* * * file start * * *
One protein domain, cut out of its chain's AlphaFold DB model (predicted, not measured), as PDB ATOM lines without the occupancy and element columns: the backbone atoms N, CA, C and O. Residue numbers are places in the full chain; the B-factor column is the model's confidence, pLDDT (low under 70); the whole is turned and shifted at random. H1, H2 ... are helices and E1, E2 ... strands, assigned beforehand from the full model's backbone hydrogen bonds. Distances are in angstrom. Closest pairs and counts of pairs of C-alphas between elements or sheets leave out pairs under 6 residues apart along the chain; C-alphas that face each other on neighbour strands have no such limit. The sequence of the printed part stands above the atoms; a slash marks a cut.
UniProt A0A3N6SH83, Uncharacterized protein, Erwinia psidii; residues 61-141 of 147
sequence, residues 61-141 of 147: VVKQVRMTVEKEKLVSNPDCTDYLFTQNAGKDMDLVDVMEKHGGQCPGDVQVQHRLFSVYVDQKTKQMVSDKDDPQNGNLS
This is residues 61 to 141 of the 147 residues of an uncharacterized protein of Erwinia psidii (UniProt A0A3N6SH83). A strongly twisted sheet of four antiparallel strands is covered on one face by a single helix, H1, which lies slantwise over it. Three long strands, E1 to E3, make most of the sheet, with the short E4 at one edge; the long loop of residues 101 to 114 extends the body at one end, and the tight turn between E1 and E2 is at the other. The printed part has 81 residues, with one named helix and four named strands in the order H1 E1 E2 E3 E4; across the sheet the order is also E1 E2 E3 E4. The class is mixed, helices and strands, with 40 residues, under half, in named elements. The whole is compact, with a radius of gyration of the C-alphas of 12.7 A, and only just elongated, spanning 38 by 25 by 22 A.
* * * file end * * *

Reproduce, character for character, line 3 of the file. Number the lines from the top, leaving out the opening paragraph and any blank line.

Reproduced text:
This is residues 61 to 141 of the 147 residues of an uncharacterized protein of Erwinia psidii (UniProt A0A3N6SH83). A strongly twisted sheet of four antiparallel strands is covered on one face by a single helix, H1, which lies slantwise over it. Three long strands, E1 to E3, make most of the sheet, with the short E4 at one edge; the long loop of residues 101 to 114 extends the body at one end, and the tight turn between E1 and E2 is at the other. The printed part has 81 residues, with one named helix and four named strands in the order H1 E1 E2 E3 E4; across the sheet the order is also E1 E2 E3 E4. The class is mixed, helices and strands, with 40 residues, under half, in named elements. The whole is compact, with a radius of gyration of the C-alphas of 12.7 A, and only just elongated, spanning 38 by 25 by 22 A.